"A colonial city of trade and tourism", Kozhikode in Southern India between the Western Ghats and the Arabian Sea has been attracting travelers since ancient times. It is also known by its anglicized name Calicut. Impressed by the spice trade, the Phoenicians, Arabs, and the Chinese moved towards its weight. When Vasco de Gama landed on his Tato in 1498, he paved the way for Dutch, French and later English. Calicut was called the "City of Masalas", as the main trading point of the eastern spices. Mallapuram tourist place which is worth visiting, this city was established in 1042 AD. The word Calicut is derived from calico, hand-woven cotton fabrics that were exported from Kozhikode. Kozhikode was the capital of the Samathiris or Jamorin Empire.
Due to the flourishing of international trade, the Samathiri Empire became powerful among the kings of Kerala. Located on the delightful peaks of the serene Arabian Sea in the west and the glorious peaks of the Wayanad mountains in the east, the tranquil seas, lush green countryside, this district with historic sites all combine to make Kozhikode a popular tourist destination. The city is a marketing center for items like black pepper, coffee, rubber, lemongrass oil, which are produced in Kozhikode and neighboring districts of Wayanad, Mallapuram and Kannur.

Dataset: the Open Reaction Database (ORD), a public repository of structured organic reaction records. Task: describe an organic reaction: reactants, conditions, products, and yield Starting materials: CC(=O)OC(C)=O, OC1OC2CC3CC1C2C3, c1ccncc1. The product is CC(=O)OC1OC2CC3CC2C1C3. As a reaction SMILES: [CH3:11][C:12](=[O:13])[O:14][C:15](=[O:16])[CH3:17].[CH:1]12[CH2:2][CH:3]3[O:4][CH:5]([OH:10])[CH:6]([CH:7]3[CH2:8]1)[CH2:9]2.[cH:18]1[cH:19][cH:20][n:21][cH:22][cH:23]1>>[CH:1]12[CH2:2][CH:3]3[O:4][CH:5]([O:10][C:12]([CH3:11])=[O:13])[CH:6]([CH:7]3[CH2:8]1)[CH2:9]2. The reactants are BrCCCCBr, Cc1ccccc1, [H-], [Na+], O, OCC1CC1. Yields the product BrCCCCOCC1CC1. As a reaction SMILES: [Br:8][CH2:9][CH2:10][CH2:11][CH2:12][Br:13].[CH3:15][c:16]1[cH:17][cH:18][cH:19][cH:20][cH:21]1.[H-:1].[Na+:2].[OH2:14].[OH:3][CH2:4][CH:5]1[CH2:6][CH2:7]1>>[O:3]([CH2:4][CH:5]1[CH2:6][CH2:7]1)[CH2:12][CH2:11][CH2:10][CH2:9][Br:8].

Being a major trade center in Malabar and major exporters abroad, international travelers named this district as the great emperor of India. It is famous for its co-existence among all forms of religious faith. The district was also a famous cotton-weaving center, which was named as calico cloth. The city has various hotspot tourist places, historical places, temples and many more scenic spots.
Calicut is famous for South Indian cuisine, which is served in many restaurants. Staple food rice is served with a combination of both vegetarian and non-vegetarian. Many deluxe hotels offer good ambience and various cuisines.
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